It's a strange read with an audacious collage method during which a pretty ordinary coming of age novel gets derailed every page or so by a hjolt of flash-fiction prose poem barrage of Bob Mould-Rimbaud-Wallace Stevens-Bob Dylan "Tarantula" poetry, so your Bud Lite is getting spiked with shots of absinthe. I liked it a lot and I'll bet, after the shock, you will too. It's not that you haven't read this tale a million times before. Two teens, Vim and Wheeler, play in a band called the Judy Lumpers and find their friendship tested when Vim falls for his best friend's girlfriend, the world-weary and mysterious Helene, whose Bible is Burroughs' novel NAKED LUNCH. The torment of loving a girl who "belongs to" another drives Vim deeper into an alcohol and drug fugue state which, in Kalamazoo, Michigan in 1992, seems to be the status quo for all the newly graduated seniors, except perhaps for Vim's bete noire, the hyped up ballplayer whose future is so obviously bright that Vim can't stand to contemplate it, Derek Jeter.
Bryan Charles is wildly ambitious, but has he the mojo to pull off everything he's trying to accomplish? Different readers will have different answers. I liked his combination of John Hughes meets David Lynch. Reading it is like taking a wild, delightful and sometimes dusturbing trip through a teenage wasteland of narcissism and real vision, but at the same time I did feel that Charles is pandering to a certain fantasy element by having the mopey Vim so unexpectedly successful with women of every stripe, like a movie hero. One maybe. But multiple sex partners, not this guy. Maybe in Michigan however, so add a star if you're from the area.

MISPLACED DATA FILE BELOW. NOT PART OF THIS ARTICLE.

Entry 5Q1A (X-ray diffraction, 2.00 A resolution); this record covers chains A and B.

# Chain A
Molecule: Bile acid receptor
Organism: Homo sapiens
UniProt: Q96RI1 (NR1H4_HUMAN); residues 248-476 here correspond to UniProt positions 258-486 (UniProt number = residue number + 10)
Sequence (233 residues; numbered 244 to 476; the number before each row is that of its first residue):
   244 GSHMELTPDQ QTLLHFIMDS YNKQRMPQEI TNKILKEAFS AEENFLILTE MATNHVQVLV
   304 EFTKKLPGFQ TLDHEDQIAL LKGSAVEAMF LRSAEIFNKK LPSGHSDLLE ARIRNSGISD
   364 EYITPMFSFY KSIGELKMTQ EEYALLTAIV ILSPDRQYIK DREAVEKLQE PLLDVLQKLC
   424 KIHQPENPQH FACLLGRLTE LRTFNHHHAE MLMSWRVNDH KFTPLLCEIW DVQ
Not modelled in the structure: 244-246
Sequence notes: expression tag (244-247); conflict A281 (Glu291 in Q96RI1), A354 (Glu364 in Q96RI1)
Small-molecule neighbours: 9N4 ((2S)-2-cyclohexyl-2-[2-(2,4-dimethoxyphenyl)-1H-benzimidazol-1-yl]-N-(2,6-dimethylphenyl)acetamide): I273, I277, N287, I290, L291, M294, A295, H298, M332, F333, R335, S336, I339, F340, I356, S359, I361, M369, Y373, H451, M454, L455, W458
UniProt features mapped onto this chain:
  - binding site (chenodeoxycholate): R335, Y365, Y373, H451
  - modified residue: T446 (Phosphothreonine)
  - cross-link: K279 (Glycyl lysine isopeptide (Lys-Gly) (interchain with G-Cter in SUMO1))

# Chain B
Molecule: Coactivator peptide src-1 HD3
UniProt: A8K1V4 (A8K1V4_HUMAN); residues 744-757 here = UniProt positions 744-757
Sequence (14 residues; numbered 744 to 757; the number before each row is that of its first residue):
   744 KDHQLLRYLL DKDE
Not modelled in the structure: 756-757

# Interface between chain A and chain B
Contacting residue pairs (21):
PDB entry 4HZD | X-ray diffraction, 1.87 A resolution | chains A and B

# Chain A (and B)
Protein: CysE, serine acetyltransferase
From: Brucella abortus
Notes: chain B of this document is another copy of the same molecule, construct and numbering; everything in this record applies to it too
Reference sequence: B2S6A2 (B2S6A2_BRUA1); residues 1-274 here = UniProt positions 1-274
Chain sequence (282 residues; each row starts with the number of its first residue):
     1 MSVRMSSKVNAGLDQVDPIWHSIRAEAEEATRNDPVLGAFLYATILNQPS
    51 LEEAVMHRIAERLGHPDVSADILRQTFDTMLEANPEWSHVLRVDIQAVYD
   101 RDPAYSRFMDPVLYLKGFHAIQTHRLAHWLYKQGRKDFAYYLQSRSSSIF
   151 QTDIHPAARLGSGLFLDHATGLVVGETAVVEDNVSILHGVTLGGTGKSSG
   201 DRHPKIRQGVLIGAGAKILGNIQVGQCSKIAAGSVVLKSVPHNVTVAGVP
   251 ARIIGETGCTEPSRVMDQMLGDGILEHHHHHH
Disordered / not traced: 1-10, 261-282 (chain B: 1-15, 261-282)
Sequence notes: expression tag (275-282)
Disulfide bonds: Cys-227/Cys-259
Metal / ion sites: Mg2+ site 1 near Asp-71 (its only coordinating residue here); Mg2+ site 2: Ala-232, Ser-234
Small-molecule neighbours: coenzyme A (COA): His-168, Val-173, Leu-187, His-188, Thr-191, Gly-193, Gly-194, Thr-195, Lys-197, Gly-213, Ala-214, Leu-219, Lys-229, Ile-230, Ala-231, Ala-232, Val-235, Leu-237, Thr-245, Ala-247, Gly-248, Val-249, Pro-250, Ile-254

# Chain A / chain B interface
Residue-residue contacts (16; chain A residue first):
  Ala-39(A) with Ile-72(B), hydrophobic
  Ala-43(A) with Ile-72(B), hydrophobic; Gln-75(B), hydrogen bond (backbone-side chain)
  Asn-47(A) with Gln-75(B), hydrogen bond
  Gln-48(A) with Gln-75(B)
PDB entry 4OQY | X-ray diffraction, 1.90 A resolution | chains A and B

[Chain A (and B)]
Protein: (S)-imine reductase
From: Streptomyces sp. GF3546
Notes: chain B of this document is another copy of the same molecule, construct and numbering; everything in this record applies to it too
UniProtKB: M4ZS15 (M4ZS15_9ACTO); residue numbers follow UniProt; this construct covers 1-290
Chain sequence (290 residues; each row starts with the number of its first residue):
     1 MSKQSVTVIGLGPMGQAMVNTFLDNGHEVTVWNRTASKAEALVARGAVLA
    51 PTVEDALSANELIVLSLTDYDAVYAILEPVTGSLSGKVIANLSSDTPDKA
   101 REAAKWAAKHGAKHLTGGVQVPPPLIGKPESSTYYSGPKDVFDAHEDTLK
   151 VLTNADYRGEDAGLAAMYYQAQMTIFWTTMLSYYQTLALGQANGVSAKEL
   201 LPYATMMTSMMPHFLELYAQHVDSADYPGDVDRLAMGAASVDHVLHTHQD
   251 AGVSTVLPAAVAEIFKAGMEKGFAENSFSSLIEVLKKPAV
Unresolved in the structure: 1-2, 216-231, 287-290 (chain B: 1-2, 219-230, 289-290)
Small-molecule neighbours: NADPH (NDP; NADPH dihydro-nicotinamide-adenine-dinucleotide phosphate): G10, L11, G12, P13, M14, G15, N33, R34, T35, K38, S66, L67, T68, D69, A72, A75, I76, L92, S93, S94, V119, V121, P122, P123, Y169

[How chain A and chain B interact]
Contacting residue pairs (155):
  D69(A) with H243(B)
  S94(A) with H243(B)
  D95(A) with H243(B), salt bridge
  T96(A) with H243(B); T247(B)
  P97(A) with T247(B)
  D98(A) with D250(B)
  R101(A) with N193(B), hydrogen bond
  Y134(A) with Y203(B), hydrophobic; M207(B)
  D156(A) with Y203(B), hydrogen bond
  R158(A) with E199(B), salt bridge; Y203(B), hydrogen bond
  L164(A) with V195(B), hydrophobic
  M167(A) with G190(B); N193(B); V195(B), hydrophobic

The best of his writing is wonderfully over the top in a grand, old school vein of experimental, symbolist jazz riffing, like Hart Crane or Kerouac. "The gas station with one pump and no attendant and a self-service sign. The radio static. The wind. The sense of oneness and wonder and contentment. The way it never lasts. The way the future can't be lived, it only hovers before you, everywhere around you, like a note of music, a guitar chord struck." While on the one hand it seems absurd that a graduating high school senior would be waxing so wisely about what the future brings and what it doesn't, on the other hand Bryan Charles' prose is so beautifully wrought, so precise and heartfelt, it might bring tears to a stone. I'm eager to see what the future holds, maybe not for his characters, but for him as a stylist, as an American novelist of the first water.